The old fashioned radio in the sparkling white kitchen was blaring, just like it always was when Aggie's mother cooked. Aggie sat on one of the counter stools, just listening to the sounds – the tings that happened when metal touched metal.

You're going to die, Aggie Tate, you're going to… Aggie got up and shut the vile thing off and her mother looked at her with a peculiar expression. "You don't like Buddy Holly, dear?"

"That wasn't Buddy Holly, Mommy, it wasn't! The people on the radio told me I am going to die, they keep telling me that. I want them to stop it. Why do they want to torture me? The people are always following me, they won't leave me alone." To her mother, Aggie must have seemed in hysterics, though this wasn't the first time. By this cool September day, six-year-old Aggie had already been through countless occurrences, hearing things that no one else heard, seeing things no one else saw. Dark things. Evil things. They all started when she was no more than four years old, on her birthday, no less. Friends and family were singing the birthday song…


"Happy birthday to you,

"Happy death day to you,

"Happy birthday to Aggie,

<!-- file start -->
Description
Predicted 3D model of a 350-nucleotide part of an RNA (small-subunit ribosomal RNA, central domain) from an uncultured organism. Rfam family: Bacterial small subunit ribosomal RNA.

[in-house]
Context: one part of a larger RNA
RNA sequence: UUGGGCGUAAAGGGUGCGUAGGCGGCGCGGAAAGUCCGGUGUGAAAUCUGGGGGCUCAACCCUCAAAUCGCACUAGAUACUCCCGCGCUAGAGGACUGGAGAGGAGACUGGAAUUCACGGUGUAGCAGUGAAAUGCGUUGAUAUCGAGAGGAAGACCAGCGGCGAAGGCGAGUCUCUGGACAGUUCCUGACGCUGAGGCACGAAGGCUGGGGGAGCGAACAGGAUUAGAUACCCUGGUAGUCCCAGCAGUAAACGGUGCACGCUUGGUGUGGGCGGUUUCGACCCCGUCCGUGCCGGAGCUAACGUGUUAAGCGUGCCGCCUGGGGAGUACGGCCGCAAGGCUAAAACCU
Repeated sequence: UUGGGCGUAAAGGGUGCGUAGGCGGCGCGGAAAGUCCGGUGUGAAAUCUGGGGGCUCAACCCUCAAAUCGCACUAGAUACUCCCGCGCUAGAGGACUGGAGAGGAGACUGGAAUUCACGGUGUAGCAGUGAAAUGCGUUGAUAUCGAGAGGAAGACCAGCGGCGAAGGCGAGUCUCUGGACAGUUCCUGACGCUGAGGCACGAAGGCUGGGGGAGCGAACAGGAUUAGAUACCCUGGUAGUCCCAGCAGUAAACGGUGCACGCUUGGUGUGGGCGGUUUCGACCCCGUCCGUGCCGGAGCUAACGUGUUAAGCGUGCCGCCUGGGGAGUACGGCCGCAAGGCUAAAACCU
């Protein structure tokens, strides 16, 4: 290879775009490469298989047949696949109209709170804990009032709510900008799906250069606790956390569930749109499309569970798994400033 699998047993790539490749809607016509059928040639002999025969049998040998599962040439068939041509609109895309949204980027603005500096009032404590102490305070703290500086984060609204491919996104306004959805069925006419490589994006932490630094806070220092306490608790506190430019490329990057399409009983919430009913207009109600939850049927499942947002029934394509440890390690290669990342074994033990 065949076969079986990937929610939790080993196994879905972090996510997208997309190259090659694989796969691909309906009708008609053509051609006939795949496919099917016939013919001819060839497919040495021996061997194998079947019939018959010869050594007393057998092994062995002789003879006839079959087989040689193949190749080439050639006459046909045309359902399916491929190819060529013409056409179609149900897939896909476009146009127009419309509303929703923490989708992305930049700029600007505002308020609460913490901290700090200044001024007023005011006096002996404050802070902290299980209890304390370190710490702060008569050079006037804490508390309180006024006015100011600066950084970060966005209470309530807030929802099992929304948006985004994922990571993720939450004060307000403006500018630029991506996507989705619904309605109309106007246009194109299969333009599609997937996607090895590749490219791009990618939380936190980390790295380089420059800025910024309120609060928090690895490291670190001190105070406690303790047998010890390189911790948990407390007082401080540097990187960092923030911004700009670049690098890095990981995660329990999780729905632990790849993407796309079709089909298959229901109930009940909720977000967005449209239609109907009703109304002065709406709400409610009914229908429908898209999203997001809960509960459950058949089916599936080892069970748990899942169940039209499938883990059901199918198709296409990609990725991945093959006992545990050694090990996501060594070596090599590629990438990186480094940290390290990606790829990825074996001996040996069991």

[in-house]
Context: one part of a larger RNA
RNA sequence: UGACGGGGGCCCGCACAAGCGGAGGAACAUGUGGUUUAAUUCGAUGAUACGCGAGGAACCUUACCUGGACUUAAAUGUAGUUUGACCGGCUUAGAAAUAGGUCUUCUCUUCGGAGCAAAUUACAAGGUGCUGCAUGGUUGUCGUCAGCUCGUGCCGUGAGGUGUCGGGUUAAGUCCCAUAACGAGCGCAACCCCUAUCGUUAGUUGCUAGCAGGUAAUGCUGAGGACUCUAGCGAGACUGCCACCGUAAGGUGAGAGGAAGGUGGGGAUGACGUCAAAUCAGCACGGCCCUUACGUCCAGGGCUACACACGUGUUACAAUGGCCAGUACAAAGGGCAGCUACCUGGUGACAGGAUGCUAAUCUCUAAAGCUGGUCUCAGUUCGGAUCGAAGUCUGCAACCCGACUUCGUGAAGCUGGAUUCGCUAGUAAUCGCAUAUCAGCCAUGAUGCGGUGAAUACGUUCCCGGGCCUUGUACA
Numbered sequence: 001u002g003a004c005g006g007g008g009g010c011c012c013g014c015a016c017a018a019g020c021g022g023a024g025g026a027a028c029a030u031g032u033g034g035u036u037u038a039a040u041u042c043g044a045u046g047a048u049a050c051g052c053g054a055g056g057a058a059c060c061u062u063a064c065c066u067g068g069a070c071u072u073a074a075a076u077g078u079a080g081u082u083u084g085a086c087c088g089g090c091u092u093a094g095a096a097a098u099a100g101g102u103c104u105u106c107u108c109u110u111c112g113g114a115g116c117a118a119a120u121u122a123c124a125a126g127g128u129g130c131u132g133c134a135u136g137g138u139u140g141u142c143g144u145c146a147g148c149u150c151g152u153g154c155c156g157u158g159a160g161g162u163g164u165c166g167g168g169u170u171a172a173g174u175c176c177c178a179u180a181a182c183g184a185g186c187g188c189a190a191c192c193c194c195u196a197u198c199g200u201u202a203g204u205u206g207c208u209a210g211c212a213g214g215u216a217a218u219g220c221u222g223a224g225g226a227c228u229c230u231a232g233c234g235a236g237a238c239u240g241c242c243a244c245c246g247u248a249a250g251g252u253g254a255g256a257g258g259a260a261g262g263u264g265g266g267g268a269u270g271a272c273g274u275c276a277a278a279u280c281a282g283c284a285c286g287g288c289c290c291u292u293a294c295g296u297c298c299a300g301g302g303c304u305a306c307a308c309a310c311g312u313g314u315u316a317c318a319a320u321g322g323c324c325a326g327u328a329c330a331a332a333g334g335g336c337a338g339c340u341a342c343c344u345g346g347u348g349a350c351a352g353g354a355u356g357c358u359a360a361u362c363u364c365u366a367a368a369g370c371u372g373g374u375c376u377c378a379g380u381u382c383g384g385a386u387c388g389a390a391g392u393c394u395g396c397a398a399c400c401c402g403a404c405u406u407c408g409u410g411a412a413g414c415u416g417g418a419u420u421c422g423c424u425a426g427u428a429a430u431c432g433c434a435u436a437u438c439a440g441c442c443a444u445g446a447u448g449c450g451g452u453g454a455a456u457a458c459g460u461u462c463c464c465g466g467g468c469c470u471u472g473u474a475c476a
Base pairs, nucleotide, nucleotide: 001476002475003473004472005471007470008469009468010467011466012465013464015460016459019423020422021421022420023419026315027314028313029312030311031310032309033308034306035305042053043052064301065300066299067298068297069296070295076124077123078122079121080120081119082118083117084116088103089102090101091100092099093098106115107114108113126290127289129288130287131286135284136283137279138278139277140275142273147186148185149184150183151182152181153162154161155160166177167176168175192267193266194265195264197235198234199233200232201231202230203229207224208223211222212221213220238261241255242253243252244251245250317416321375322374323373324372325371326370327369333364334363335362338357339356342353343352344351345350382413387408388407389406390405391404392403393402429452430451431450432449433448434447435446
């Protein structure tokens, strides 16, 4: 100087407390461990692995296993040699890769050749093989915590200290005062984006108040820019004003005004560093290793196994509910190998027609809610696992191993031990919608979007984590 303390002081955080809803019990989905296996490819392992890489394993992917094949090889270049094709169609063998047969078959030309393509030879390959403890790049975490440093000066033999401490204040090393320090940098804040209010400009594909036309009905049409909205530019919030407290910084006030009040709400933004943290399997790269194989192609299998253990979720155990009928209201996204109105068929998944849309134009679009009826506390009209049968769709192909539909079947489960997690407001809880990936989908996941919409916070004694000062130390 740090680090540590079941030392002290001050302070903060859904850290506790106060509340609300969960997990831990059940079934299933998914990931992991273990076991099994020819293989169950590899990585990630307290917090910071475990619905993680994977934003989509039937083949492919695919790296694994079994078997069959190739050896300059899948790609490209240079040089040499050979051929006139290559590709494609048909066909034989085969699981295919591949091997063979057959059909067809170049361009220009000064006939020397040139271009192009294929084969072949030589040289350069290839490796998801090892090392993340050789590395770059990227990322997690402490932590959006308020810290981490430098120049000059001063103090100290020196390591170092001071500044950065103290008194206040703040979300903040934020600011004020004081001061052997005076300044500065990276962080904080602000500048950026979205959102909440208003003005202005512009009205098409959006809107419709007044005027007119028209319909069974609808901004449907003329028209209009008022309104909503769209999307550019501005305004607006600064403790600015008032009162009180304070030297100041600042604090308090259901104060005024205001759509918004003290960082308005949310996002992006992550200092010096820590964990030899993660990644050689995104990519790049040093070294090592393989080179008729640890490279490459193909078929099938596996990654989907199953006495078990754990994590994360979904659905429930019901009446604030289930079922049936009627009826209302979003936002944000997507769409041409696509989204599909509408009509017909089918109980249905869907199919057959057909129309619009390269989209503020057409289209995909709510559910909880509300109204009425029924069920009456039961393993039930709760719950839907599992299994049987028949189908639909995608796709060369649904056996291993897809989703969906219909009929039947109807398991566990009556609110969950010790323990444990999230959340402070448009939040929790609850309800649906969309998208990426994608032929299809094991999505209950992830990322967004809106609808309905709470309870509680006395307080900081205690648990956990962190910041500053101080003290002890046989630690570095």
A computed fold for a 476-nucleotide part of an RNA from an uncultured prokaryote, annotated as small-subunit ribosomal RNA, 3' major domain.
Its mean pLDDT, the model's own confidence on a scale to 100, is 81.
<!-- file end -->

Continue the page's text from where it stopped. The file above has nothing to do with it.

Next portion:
"May your death be near you." Little Aggie screamed in fear. Whenever the bad verses came, the sound distorted and it was as though the notes were flat. Something bothered her, Why are they doing this? She asked herself, frightened by the sheer evil in the voices.

Aggie looked to her parents; everyone stopped singing at the little girl's scream. Her father sneered at her in disgust for disgracing him on her birthday. Aggie was just grateful of her mother's arms wrapped around her tiny shoulders. But then it was the cake. Originally, it had her and Dee's picture on it, now only showing a skull… her skull, with tattered hair much like her own and the shape so similar. Hunt was scribbled in bloody rough letters.

The guests looked around, slightly worried for the little girl's well being. No one could have guessed the images and sounds she heard. Not until she blurted it out, and her mother hushed her. Still they all heard Aggie say exactly what she saw. Down to the very detailed blood-like letters on the cake. Her father grunted and walked away, while her mother tried to reason with the guests that it was nothing more than a silly child's imagination, that Aggie watched a horror movie with her father earlier.

After that, the cake's picture returned to normal for Aggie, the way everyone else saw it. For the moment, it seemed as though the little girl had forgotten the event, brushed it off like nothing really happened, though in her heart, she knew it was something much greater. Something she could never forget. Something dreadfully, indefinitely evil.


Her mother was still hugging her. "It will get better, I know it will. Oh honey, I wish I could explain this to you. You'll understand when you're older." She patted Aggie's head when the six-year-old stopped spouting seemingly nonsense. Then Drake, her older brother by two years one month and three days appeared in the arch opening of the kitchen.